Mercury (Hobart) - Motoring


Car makers are accelerati­ng their efforts to bring zero-emissions vehicles to market


The EV6 also has the advantage of a slightly larger 77.4kWh battery that delivers more range and slightly more performanc­e than the Hyundai.

Kia claims the EV6 will travel up to 504km on a single charge, while its 168kW and 350Nm rear-mounted electric motor provides plenty of oomph. A generous serving of torque delivered from the get-go helps shift the two-tonne machine with ease, sprinting to 100km/h in a claimed 7.3 seconds. For the revheads, a more expensive dual-motor version completes the trip in a brisk 5.2 seconds. Despite its bulk, the EV6 is engaging to drive, with well weighted steering and impressive grip and balance through corners.

The Kia’s shock absorbers do a great job of taming bigger, high-speed bumps, delivering excellent body control when the road surface isn’t ideal.


The Ioniq 5 RWD is $77,000 drive-away, about $4000 cheaper than the EV6, which is a fair chunk of change for a car with an almost identical list of standard equipment.

It has a shorter five-year/unlimited km warranty and is more expensive to service – $1684 over five years – but it has a longer battery warranty.

It also turns more heads with its futuristic styling cues that aren’t matched by anything else on the road.

The Hyundai’s big windows and standard panoramic glass roof – not available on our Kia – give the cabin a light and airy feeling compared with the darker Kia. The boot is bigger and more functional, thanks to a rear seat that can slide forward to liberate more load space. Its smaller 72.6kWh battery delivers a claimed driving range of 451km and its single electric motor puts out 8kW less than the EV6.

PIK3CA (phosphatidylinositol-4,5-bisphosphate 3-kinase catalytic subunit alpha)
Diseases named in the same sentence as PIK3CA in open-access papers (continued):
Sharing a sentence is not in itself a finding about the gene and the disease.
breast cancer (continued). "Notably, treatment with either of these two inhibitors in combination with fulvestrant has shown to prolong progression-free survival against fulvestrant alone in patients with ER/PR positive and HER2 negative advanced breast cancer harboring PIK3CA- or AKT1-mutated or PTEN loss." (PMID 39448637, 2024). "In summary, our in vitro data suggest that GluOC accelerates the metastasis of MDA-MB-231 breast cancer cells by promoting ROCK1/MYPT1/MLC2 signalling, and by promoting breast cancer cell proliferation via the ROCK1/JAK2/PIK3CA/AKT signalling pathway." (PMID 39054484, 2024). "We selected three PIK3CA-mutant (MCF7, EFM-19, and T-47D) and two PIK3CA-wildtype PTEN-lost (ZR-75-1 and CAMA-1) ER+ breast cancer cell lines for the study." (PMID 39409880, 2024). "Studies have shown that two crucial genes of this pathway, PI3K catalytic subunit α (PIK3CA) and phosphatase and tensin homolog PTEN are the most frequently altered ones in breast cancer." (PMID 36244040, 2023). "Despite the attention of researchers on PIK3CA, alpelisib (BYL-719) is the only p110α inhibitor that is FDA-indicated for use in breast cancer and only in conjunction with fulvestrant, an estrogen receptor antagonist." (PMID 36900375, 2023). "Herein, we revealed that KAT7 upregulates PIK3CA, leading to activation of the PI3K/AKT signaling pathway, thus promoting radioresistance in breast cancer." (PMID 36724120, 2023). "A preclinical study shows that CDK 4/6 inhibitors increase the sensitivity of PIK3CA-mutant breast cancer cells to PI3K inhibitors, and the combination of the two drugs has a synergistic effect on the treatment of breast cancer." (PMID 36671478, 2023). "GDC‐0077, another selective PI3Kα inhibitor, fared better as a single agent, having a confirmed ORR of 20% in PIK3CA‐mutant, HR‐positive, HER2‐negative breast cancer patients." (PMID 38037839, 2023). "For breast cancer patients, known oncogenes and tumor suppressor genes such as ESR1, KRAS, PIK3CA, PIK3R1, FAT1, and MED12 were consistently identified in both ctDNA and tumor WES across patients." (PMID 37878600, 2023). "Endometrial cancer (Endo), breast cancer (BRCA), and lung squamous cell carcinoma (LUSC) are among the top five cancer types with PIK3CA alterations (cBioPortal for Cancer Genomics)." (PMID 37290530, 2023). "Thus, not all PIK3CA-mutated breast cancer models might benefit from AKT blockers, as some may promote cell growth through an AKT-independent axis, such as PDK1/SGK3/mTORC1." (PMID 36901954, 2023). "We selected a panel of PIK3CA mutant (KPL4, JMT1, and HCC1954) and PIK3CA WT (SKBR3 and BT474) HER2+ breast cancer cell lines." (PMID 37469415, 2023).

Both cars are equipped with 800-volt charging capacity that allows them to accept a charge rate of up to 350kWh. That means the battery can be charged from 10 to 80 per cent in about 18 minutes. A regular power point will take more than a day, while a home wallbox charger should get it done overnight.

Both cars are packed with the same safety tech that includes automatic emergency braking, blind-spot assistance and rear crosstraff­ic alert. A bird’s-eye view camera makes negotiatin­g tight spaces easier and a safe exit warning will warn you if a car is coming as you open the door.

On the road the Ioniq is enjoyable to drive, with perky performanc­e and reassuring balance and grip through corners. It is quieter than the Kia on the open road and its softer suspension makes for a smoother commute. It isn’t as content over pockmarked roads, where it tends to skip across corrugatio­ns and take time to settle over bigger bumps taken at speed.


There is very little separating this pair of excellent EVs, but the Kia’s longer range, longer warranty and marginally better driving feel give it the slightest of edges over the better packaged Hyundai

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